Some of the Financial Crisis Inquiry Commission's conclusions are on the right track; others aren't too far off; but some are simply wrong. Just reading the summary, one clearly misguided claim surrounds the role derivatives played in the crisis. In fact, the FCIC places quite a lot of emphasis on derivatives, as it dwells on them throughout its broad summary of conclusions. The fact is that the presence of derivatives was completely incidental to the problems during the crisis, not causal.

One of the FCIC's major conclusions is that "over-the-counter derivatives contributed significantly to this crisis." In particular, it names two types of derivatives as having screwed things up: credit default swaps and synthetic collateralized debt obligations. The commission's emphasis on these two types of derivatives itself shows that it was not over-the-counter derivatives in general that made the crisis worse, but these two kinds of derivatives in particular, which played a major role. So they must have somehow been different from the rest of the crowd.

Credit Default Swaps

First, for those who aren't familiar with credit default swaps (CDS), they're basically just insurance on bonds, but in security form. For an example in very broad strokes, if I want to insure some exposure I have to Apple's debt, I can buy Apple CDS. If Apple goes bankrupt or its debt declines in value, then I get paid through my CDS.

The problem, however, is that nobody regulated CDS creation. So companies, like AIG, could write as much CDS-based insurance as it wanted unchecked. No regulator actually stood by to make sure that firms had money to back up the CDS contracts that they were writing.

So the flaw here wasn't that CDS was a derivative, but that the insurance regulators were too unsophisticated to realize they should be regulating these derivatives in a similar way that they do other insurance. If AIG had instead had created regular insurance contracts for bonds that the regulators also failed to monitor, the same thing would have occurred. The fact that these were derivatives is irrelevant.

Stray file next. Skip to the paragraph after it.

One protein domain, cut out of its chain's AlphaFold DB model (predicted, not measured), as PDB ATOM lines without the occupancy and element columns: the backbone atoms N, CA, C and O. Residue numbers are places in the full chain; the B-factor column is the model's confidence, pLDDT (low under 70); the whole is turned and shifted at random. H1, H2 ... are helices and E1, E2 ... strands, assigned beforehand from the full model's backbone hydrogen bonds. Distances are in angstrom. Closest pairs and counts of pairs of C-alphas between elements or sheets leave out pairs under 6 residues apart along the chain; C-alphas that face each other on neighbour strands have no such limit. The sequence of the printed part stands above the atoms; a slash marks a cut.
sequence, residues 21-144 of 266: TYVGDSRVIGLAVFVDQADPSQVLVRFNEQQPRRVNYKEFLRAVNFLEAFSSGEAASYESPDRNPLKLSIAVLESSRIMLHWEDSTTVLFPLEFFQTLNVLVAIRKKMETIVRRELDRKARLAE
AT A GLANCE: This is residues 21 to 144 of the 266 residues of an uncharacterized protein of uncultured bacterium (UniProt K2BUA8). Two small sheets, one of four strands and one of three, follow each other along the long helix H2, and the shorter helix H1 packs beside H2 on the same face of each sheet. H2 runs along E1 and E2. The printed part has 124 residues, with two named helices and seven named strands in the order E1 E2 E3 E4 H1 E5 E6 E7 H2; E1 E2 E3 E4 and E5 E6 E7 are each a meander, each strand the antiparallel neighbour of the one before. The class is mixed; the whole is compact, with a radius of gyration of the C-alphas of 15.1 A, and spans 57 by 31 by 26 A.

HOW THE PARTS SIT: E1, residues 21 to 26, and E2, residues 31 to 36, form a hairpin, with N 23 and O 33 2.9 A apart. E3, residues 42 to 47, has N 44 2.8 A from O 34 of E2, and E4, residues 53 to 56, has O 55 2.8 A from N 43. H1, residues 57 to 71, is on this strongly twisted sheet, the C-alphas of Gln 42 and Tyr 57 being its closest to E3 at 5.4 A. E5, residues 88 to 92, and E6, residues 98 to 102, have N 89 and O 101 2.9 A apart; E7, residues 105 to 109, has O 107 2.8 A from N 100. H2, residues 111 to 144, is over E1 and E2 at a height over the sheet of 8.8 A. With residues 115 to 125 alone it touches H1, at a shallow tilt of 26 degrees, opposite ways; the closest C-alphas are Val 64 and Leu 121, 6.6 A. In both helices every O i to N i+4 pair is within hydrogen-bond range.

Synthetic Collateralized Debt Obligations

These are a little harder to explain. First, think about securitization. That's when you get a pool of loans and slice it up into bonds to sell to investors. Now, let's take that a step further and say that any asset with a cash flow can be put into a security called a collateralized debt obligation (CDO). For example, a CDO can contain a mortgage-backed security, since it holder gets paid a cash flow each month. Now imagine creating a CDO, but instead of containing actual assets, it just references assets, and pays cash flows accordingly. Some investors on the other side of the transaction are the ones who pay, instead of actual borrowers who might be paying the loans indirectly referenced.

Synthetic CDOs are complex derivatives. Because they're so complex, that's why many people believe the rating agencies failed miserably in accurately determining their risk. But their failure came less from mathematical errors and more from bad assumptions. Like mortgage-backed securities, synthetic CDOs suffered from generally relying on the housing market. They just did so in a magnified manner due to their structure, so their losses were even greater than many pure vanilla mortgage-backed securities.

Would synthetic CDOs have failed if the housing market hadn't tanked? It's hard to see how. Imagine if a synthetic CDO instead all referenced the debt of Dow Jones Industrial Average corporations. Those cash flows would have continued to arrive, and the deals would have been fine. Synthetic CDOs exploded because they were priced with the assumption that the housing market would continue to flourish and prices would always rise. Again, the presence of derivatives here is irrelevant.


There are thousands of types of derivatives, and two played a part in the crisis. So why would the FCIC think that derivatives could have been a major cause of the crisis? Unfortunately, people often fear what they don't understand, which is why derivatives have been a focus of both financial regulation and now the FCIC's conclusions. All that jargon just sounds dangerous, doesn't it? In reality, the failure of these two types financial products were not due to their inherent nature as derivatives, but a weakness in regulatory oversight and poor market assumptions. So derivatives should not serve as a scapegoat for other these problems, which much better convey real causes of the crisis.

We want to hear what you think about this article. Submit a letter to the editor or write to letters@theatlantic.com.